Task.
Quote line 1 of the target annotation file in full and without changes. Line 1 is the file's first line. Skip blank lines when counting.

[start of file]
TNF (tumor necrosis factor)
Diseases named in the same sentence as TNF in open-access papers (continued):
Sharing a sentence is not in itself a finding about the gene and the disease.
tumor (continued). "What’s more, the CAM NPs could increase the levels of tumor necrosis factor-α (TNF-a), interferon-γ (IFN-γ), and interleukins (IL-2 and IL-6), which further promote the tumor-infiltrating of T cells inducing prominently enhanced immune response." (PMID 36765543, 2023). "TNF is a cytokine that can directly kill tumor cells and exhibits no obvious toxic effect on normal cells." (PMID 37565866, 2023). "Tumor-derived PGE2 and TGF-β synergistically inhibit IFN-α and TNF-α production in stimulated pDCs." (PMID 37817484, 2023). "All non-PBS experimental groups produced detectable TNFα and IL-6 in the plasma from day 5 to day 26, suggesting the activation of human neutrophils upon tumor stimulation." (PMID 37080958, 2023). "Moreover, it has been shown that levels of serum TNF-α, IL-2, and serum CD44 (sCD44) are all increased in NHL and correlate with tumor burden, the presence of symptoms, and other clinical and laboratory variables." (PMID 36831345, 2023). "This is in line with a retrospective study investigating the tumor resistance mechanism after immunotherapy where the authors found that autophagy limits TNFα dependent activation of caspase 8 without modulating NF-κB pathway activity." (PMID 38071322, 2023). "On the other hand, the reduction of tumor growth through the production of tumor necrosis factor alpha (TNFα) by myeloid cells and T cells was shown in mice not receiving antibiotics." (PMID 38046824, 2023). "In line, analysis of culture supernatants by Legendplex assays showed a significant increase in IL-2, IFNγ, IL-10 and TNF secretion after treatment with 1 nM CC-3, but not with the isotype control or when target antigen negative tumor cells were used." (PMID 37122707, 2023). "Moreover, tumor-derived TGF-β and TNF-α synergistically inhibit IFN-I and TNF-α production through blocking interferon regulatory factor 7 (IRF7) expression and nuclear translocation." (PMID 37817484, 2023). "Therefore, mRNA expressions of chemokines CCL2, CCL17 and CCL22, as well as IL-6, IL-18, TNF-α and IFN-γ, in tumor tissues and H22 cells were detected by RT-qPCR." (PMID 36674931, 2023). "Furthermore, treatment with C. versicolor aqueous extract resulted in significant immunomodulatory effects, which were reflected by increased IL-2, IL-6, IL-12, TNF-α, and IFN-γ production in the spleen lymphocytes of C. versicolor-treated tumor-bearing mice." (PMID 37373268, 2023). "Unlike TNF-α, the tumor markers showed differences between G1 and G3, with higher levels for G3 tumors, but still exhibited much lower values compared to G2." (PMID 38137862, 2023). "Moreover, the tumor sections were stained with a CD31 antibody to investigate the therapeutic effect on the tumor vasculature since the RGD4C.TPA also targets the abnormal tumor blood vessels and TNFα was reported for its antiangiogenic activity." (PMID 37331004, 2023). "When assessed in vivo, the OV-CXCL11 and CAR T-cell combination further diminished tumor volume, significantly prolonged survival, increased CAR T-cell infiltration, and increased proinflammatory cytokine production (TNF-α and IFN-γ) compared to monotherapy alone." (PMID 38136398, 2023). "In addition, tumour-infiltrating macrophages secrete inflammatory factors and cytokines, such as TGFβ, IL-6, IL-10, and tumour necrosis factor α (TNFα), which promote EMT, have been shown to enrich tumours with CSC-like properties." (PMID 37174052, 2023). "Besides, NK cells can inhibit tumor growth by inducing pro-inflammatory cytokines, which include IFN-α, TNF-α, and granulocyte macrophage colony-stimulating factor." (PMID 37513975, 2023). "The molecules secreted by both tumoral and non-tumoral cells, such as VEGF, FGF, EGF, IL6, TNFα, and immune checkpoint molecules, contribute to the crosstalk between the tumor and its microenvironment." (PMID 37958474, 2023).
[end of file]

TNF (tumor necrosis factor)